In the grey box below we have put the URI which is the name for a document served by an apache server. The name is one thing (it has 21 characters) the document is another thing (it contains a public key and many more characters, and can change over time)

When, as in this case, the URI _refers_ to a document, the sense and the reference of the URI coincide: they are both the document, or information resource referred to. 

But with "https://bblfish.net/#hjs" things are different. That URI refers to <https://bblfish.net/#hjs> ie to me. The sense of the URI can be found at <https://bblfish.net/> which is a document, the same document we were discussing in the previous diagram.

Still notice that there is no ambiguity. 
"http://bblfish.net/" refersTo the document.
"http://bblfish.net/#hjs" refersTo [ foaf:name "Henry Story" ] .

"http://bblfish.net/" sense <http://bblfish.net> .
"http://bblfish.net/#hjs" sense [ #hjs asgivenby <http://bblfish.net> ] .

Good so your classification of URIs into names or locators is one that is very prone to lead you and your customers to  confusion if you are not very careful, and this for a number of reasons:

 "https://bblfish.net/#hjs" is a URI, but is it in your terminology a Name or an Address? Does it matter? It refers to me and I do have an address - I live in France. Ah but then you will say that is not the address you mean: you mean an internet address like "https://google.com/" right? (Ok, but you see how you will already have confused some of your clients here who intuitively will think of "address" to mean the place in physical space) So by address you mean location in the Web Information space. (which is not a space, because everything is one click away - it would be as if every object in physical space were just one step way - true in black holes perhaps but not elsewhere usually).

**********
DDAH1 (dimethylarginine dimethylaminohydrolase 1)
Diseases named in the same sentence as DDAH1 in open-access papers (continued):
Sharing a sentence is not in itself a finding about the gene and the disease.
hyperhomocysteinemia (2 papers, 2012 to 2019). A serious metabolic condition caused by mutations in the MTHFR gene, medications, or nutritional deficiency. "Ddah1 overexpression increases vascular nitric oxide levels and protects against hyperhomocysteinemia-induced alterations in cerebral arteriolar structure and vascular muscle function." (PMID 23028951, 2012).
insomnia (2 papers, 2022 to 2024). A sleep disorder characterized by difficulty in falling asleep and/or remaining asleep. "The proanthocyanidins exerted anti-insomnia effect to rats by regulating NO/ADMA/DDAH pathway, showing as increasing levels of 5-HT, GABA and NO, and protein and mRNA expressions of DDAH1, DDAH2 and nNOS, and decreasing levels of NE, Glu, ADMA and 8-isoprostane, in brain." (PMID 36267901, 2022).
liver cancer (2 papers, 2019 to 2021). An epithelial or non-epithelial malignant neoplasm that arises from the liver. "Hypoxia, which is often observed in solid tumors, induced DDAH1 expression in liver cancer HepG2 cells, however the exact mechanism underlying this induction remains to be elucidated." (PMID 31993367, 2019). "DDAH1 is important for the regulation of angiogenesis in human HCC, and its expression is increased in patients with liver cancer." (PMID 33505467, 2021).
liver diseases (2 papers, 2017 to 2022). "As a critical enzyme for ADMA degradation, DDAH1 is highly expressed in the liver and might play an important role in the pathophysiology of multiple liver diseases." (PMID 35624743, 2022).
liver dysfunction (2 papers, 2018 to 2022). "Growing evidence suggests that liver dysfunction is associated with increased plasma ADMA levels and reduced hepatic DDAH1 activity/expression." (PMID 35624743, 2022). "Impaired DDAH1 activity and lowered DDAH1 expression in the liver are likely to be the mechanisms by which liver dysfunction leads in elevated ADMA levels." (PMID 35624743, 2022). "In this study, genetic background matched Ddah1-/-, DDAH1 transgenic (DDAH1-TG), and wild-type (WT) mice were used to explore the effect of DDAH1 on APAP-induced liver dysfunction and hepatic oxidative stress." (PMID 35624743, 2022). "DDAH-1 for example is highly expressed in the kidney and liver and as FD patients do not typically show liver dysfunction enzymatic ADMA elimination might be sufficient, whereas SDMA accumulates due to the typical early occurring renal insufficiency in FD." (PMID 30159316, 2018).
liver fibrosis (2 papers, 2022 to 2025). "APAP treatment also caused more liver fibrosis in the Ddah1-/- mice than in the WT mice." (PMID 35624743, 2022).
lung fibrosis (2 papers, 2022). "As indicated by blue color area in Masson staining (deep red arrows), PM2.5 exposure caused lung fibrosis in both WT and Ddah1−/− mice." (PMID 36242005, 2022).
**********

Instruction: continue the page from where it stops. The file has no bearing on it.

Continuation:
But then you get into a second dilemma, because you say ahha "https://bblfish.net/" could also not be an address. It could be a referent to Henry if there is a 303 redirect!! Well this just shows that your address/name distinction is not a syntactic one, but a concept that shifts between syntax and semantics. But the reason syntax and semantics are kept stricly separate is to avoid those types of issues, which lead to the confusions that keep dogging us. And I know you have a lot better work to do than keep having everybody you talk to fall into these confusions, and so do most people in the semantic web. These are really quite easy to understand, but you have to be firm in maintaining them. It is a bit like slavery: one just has to say no, this is a bad concept, it creates confusion between human beings and property, and so we should not maintain that distinction. Simple shifts like that make for revolutions.

Hope this helps,


So to follow one perhaps we can move to the question you asked in this e-mail http://lists.w3.org/Archives/Public/public-xg-webid/2012Jan/0515.html

What's wrong with the following in SAN?


I answered that here:

Given what I have said here, perhaps we can revisit my answer in that e-mail now?

Received on Thursday, 12 January 2012 01:07:12 UTC